One of the big distinguishing features of this type of dashboard is that, unlike other more specific scorecards — such as operational or analytical dashboards — it should not encourage deep data explorations (drill-down approach), but rather the opposite.

Analytical dashboards are useful for manually analyzing changes, though insight discovery is dependent on the user’s skill level.

Analytical dashboards contain a vast amount of data, and their sole purpose is to supply an organization with a comprehensive overview of data.

They also support advanced analytical capabilities, such as automated business monitoring and augmented analytics.

If the dashboard is well done, senior management should understand the information without exploring the data sets and the data source.

Due to the professional profile at which it is aimed, it is necessary to have a certain level of expertise in data analytics and business intelligence to work with an analytical dashboard.

Analytical Dashboard Example

The Healthcare analytics dashboard helps deliver quality care treatment to the patient, reducing wait time, and improving profitability.

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Strategic Dashboards

We spend a lot of time talking about KPIs because the evidence is clear that setting goals and aiming toward them is the surest path to success.

If you’ve defined key performance indicators and are tracking performance concerning those KPIs, you’ve got yourself a strategic dashboard.

These dashboards are often used to align departmental performance with overall corporate strategy.

Strategic dashboards are reporting tools used to monitor the long-term company strategy with the help of critical success factors.

These dashboards are usually very complex as they provide an enterprise-wide insight into a business.

A strategic dashboard can effectively reduce the time needed to accomplish a business KPI while lowering operational costs when properly developed.

They track performance metrics against enterprise-wide strategic goals. As a result, these dashboards tend to summarize performance over set time frames: past month, quarter, or year.

Strategic dashboards often share metrics important to the whole organization, so consider having them available to the whole organization.

Strategic Dashboard Example

There are several strategic dashboards, including:

  • Total marketing expenses

  • Average cost per lead

  • Revenue per customer

  • Conversion rate

  • Customer acquisition cost

Analytical Dashboard vs. Operational Dashboard

An operational dashboard is a type of scorecard that serves as a support tool to control and track the execution of ongoing business operations.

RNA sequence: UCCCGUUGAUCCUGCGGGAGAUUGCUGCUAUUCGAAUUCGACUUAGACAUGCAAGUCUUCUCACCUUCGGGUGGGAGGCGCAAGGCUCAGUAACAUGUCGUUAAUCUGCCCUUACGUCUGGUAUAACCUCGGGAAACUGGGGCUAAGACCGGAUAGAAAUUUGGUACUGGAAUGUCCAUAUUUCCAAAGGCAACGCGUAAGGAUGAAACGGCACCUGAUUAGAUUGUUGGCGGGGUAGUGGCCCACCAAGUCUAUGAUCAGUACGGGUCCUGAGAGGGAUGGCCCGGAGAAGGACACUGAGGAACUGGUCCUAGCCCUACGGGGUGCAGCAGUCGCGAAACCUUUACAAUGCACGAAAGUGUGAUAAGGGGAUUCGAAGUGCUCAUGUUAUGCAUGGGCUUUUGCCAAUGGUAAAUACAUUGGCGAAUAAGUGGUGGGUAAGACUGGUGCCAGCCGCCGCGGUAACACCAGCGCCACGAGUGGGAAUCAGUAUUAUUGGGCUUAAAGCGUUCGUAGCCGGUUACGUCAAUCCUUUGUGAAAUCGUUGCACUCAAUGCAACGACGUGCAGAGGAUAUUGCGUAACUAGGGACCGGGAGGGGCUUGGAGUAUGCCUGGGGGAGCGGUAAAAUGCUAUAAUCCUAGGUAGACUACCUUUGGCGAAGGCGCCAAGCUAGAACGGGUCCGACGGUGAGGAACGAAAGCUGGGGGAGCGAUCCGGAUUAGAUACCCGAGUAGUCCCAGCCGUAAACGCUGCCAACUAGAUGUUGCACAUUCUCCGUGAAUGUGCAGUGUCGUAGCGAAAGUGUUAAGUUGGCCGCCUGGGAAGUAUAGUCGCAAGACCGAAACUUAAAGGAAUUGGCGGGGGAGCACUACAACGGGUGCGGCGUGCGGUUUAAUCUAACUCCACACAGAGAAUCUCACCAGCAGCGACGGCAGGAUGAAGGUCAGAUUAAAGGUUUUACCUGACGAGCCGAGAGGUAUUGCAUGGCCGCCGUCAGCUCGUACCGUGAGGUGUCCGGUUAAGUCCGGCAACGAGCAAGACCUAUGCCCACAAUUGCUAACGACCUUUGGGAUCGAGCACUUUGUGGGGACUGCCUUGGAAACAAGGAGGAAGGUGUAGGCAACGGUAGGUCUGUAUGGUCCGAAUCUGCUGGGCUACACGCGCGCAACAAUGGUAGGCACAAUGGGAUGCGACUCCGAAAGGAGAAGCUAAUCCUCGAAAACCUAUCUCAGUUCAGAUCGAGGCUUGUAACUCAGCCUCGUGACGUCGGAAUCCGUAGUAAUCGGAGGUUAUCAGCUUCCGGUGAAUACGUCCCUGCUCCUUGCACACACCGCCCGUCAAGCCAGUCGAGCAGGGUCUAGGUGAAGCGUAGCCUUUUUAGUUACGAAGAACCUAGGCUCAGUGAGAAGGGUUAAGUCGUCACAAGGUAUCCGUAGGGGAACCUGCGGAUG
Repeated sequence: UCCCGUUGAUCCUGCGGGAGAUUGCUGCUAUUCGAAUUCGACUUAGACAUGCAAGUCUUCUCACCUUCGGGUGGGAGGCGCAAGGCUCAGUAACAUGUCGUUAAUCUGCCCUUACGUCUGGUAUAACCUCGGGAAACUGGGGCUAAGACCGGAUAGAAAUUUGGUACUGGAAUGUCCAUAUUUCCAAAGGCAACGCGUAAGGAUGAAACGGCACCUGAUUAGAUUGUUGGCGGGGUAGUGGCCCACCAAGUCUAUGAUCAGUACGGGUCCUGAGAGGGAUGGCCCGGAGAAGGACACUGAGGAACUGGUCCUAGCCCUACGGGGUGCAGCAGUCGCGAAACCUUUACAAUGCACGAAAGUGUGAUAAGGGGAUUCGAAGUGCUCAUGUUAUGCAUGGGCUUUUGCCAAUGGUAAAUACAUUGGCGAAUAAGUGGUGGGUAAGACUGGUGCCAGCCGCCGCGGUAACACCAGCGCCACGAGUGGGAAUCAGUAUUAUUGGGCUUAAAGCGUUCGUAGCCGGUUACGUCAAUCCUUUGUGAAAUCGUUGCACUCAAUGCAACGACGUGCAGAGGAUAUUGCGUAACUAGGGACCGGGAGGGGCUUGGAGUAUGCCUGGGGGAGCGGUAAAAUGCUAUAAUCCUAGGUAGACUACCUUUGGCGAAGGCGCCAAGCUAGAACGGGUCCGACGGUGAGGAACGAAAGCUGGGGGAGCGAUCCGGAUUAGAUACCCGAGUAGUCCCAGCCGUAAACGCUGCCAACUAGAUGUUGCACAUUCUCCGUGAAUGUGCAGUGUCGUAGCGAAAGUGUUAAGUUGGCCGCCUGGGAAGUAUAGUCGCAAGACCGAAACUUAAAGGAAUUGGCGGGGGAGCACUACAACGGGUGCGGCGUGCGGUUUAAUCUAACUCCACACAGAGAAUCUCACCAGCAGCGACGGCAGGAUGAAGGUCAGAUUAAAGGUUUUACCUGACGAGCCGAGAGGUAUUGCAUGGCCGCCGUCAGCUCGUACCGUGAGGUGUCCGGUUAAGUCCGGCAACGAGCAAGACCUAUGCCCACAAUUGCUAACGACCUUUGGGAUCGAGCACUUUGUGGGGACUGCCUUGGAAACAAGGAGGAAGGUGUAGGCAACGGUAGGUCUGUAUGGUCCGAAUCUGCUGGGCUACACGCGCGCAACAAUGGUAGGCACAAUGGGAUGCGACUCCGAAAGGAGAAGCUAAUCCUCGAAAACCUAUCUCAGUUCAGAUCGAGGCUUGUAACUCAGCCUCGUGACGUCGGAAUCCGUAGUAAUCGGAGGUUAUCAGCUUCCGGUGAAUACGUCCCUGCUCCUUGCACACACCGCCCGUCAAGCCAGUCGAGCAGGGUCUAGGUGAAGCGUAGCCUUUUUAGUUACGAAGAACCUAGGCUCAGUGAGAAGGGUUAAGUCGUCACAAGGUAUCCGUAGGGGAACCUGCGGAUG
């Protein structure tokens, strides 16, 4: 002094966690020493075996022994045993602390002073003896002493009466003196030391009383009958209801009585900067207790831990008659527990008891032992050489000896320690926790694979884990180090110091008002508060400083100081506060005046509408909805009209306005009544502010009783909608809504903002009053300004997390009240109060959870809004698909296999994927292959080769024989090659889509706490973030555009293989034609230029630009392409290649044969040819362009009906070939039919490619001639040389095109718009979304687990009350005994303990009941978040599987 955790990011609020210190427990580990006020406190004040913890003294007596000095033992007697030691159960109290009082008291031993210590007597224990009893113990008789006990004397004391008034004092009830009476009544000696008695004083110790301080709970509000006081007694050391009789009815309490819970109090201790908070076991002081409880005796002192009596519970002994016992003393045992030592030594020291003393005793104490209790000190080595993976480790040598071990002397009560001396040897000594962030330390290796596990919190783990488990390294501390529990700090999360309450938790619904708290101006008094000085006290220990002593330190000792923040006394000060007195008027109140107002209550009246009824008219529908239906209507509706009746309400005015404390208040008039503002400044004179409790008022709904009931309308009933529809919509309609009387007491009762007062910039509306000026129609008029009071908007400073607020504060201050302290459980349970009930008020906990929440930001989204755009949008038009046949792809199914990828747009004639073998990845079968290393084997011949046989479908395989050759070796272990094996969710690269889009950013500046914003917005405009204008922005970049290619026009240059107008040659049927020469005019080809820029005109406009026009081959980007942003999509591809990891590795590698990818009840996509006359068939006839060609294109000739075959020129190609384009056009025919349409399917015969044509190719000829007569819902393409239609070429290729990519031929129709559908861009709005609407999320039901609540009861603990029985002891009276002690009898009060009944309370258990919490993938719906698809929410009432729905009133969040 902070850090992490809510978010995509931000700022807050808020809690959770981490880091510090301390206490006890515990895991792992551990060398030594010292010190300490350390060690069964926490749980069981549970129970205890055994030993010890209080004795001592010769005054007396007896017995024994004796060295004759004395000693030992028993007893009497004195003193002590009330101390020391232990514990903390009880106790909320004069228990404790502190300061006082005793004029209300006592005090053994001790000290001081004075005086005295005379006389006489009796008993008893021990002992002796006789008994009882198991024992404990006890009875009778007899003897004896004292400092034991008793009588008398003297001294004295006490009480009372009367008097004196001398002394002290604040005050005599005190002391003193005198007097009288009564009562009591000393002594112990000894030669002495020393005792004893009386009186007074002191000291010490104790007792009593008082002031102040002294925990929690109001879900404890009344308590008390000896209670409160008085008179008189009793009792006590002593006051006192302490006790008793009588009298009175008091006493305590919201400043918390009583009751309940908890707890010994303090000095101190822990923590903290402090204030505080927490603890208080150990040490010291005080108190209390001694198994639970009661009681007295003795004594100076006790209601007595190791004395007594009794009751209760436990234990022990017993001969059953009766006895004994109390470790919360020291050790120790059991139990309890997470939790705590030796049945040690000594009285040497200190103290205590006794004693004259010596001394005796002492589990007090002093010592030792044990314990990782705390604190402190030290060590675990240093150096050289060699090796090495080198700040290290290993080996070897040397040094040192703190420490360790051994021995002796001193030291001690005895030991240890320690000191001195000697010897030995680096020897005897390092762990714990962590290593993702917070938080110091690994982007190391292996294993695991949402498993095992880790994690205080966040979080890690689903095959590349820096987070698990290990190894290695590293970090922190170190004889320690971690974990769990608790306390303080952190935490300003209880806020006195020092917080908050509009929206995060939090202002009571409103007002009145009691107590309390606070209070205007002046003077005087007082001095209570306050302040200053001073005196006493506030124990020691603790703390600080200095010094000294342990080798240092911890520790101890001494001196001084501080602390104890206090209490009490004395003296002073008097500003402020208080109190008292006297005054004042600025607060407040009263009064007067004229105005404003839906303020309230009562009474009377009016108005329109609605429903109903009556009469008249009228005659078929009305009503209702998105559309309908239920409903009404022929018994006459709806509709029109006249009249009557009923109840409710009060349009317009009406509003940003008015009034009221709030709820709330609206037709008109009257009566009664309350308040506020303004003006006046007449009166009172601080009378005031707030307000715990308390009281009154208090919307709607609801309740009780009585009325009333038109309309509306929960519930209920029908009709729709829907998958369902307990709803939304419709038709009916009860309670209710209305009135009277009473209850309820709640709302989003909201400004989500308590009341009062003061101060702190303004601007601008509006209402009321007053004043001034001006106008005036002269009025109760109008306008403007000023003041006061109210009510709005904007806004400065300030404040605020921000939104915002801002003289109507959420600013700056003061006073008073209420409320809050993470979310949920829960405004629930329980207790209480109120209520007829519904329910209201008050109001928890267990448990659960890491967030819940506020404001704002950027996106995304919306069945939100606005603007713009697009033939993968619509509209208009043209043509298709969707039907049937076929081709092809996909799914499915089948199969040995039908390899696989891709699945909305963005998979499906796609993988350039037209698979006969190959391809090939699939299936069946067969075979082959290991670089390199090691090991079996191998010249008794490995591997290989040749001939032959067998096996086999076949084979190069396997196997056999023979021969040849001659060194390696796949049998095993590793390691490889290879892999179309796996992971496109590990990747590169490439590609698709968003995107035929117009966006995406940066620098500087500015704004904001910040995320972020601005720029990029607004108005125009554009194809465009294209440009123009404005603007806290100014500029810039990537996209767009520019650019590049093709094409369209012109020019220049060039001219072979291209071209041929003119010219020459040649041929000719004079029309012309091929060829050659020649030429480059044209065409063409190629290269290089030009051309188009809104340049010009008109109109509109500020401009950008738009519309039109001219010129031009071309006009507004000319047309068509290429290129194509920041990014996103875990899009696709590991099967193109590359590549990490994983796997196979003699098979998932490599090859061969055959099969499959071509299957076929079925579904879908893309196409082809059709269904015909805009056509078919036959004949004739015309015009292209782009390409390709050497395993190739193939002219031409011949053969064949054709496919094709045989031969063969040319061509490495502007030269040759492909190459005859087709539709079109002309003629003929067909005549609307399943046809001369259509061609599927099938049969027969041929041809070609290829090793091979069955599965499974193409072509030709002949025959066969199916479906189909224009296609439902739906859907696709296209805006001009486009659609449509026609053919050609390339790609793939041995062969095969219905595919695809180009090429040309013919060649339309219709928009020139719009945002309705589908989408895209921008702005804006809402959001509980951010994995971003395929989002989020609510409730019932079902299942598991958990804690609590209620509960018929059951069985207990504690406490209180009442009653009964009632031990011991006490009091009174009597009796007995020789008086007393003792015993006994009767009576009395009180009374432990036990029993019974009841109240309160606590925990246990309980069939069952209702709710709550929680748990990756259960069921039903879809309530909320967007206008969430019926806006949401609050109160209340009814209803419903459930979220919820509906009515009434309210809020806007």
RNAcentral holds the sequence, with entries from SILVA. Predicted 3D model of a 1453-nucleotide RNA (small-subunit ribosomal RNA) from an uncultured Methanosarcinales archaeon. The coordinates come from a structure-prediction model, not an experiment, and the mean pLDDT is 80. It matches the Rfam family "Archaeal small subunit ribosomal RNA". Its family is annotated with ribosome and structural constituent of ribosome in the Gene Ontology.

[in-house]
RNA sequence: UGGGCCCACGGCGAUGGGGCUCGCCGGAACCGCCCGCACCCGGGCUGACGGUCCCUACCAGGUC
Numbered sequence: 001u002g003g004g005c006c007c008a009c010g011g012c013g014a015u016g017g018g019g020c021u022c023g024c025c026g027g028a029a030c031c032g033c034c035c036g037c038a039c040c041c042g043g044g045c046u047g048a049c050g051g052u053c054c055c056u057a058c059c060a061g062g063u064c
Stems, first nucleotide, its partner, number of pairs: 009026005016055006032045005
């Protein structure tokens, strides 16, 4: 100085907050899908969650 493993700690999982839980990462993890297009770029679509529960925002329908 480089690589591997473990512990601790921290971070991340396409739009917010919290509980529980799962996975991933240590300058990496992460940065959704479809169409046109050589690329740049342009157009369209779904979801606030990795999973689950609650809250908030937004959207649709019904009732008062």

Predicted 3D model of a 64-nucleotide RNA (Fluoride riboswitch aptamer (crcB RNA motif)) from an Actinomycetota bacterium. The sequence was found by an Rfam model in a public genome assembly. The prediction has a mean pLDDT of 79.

This type of dashboard primarily includes operational data and performance indicators and typically reflects the most relevant metrics related to the current operations of a particular area of the business.

Analytical dashboards are very helpful when a company deals with complex and broad information and needs visualization to analyze the generated data.

They contain huge amounts of data created and used by analysts to support business executives.

Unlike operational dashboards that focus on real-time, analytical dashboards rely on historical data to identify trends, compare them with several variables and create predictions that will.

Its mission is to encompass all the information necessary for data analysts to do their job: make predictions, compare variables, aggregate and disaggregate dimensions, identify trends, etc.

You can find these dashboards at the intersection of the strategic and operational dashboards.

Tactical Dashboards

Their main purpose is to guide users through the decision-making process.

This type of dashboard is great for monitoring the business processes that support the organization’s strategic initiatives.

The detail level of a tactical dashboard falls between the strategic and operational dashboards.

This dashboard is used to analyze and monitor processes conducted by mid-level management, focusing on the analysis.

When creating a tactical dashboard strategy, it is important to focus on the analytical and monitoring part of the process, which gives a backbone for effective, data-driven decisions.

In addition, these dashboards make the most out of their interactive nature, as they tend to include more data visualization than operational dashboards.

With the tactical dashboard, companies can effectively track their performance and goals and delivers analytic recommendations for long-term strategies.

Tactical dashboards seem the best for measuring the progression of the most important projects.

Sales KPI Dashboard

The sales KPI dashboard is a measurable value that indicates the performance of various sales processes.

The sales KPI dashboard primarily focuses on top-level management and manager, who need to carefully visualize the dashboard to take their business to the next level.

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What Is A Balanced Scoreboard?

A balanced scorecard (BSC) is a type of dashboard representing business activity.

In other words, this type of dashboard should provide a complete picture of a company’s overall performance.

Executive Dashboard

Unlike the balanced scorecard, an executive dashboard does not necessarily have to represent the entire business activity. 

It can focus on one of the business areas or a specific strategy or activity.

The big wigs use this one to check in on key performance indicators (KPIs) that the executive team finds important from a strategy perspective.

Which Dashboard Is Right For Your Business?

Regardless of their size, all businesses need to make the most out of the business intelligence (BI) sitting in their dashboards to remain competitive.

Even if your company has the most robust BI infrastructure, it falls short if you cannot easily access, analyze, or understand the data. And that is where BI dashboards come into play.

The Bottom Line

We have discussed the difference between dashboard types and how to choose the right dashboard for your organization.

Now you can present the right information with the right data visualization.

Most importantly, you can now identify dashboard types and make the best decisions for building your strategy.